The worrying increase came just days after Chancellor Angela Merkel began easing restrictions after mounting pressure from the nation’s 16 federal states. Karl Lauterbach, a Social Democrat politician and professor of epidemiology, said: “It has to be expected that the R rate will go over one and we will return to exponential growth.
“The loosening measures were far too poorly prepared.”
But Frau Merkel said that she had the power to reimpose tighter restrictions if infections picked up after allowing restaurants, hotels and all stores to open.
German leaders have also had to contend with violent protests against their pandemic restrictions by conspiracy theorists and those who believe the virus is harmless.
China and South Korea also reported new spikes in infections following a dramatic decline in positive cases and deaths.
China reported its first double-digit rise in 10 days yesterday, with 14 cases.
Eleven of 12 domestic infections were in the north-eastern province of Jilin, which prompted authorities to raise the threat level in Shulan, to high risk, just days after downgrading all regions to low risk.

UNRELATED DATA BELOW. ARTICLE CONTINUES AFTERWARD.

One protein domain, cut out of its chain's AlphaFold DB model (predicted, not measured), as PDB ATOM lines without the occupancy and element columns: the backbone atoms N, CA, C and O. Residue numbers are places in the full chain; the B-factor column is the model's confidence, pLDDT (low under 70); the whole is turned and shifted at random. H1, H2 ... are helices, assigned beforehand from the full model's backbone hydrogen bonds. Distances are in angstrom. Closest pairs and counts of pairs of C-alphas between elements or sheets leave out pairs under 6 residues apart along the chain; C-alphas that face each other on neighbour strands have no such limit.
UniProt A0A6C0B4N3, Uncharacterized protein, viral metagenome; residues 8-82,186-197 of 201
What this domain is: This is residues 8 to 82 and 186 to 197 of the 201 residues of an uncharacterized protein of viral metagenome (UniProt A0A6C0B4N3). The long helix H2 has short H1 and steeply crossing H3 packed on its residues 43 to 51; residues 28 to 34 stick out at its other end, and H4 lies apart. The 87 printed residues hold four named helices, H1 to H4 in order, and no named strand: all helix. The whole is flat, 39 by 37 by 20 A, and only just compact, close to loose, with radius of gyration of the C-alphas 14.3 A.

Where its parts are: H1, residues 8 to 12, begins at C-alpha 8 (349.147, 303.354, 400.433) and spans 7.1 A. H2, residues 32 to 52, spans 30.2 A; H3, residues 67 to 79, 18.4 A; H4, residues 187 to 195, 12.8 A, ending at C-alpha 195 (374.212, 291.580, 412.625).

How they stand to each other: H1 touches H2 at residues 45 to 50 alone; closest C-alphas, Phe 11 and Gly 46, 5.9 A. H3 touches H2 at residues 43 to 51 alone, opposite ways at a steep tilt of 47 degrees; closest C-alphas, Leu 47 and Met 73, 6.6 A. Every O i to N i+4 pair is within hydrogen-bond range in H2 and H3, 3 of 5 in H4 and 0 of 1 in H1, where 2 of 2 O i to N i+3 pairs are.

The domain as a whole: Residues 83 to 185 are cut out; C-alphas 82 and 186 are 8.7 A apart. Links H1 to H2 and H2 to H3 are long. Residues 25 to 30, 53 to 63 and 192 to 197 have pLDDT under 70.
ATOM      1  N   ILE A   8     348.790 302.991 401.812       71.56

South Korea reported 34 more cases as new infections linked to nightclub goers threatened the country’s progress against the deadly virus.
It was the first time that South Korea’s daily infections were above 30 in nearly a month.
The concerns came as other European countries continued lifting restrictions.
France, which has a similar number of infections as Germany but a far higher death toll, will allow some pupils to return to school after almost two months at home.
Prime Minister Edouard Philippe said: “The risk of a second wave – which would hit our already fragile hospitals and would need us to reimpose confinement and waste the efforts and sacrifices we’ve already made – is serious.”
People in some Spanish regions will be able to enjoy limited seating at bars and restaurants from today but Madrid and Barcelona, the country’s largest cities, will remain under strict restrictions.
In Holland, hairdressers and libraries will return to normal while Israel, Turkey and Cyprus have eased restrictions.
In the US President Barack Obama criticised his successor Donald Trump over his response to the coronavirus crisis calling it “an absolute chaotic disaster”.
He said: “It would have been bad even with the best of government.
“It has been an absolute chaotic disaster when that mindset of ‘what’s in it for me’ and ‘to heck with everybody else’, when that mindset is operationalised in our government.”
The country’s death toll is the highest in the world at more than 79,000 but some states have lifted their lockdowns.
This was despite President Trump saying 95,000 or more people were expected to die from COVID-19.
Two people who work at the White House tested positive last week.
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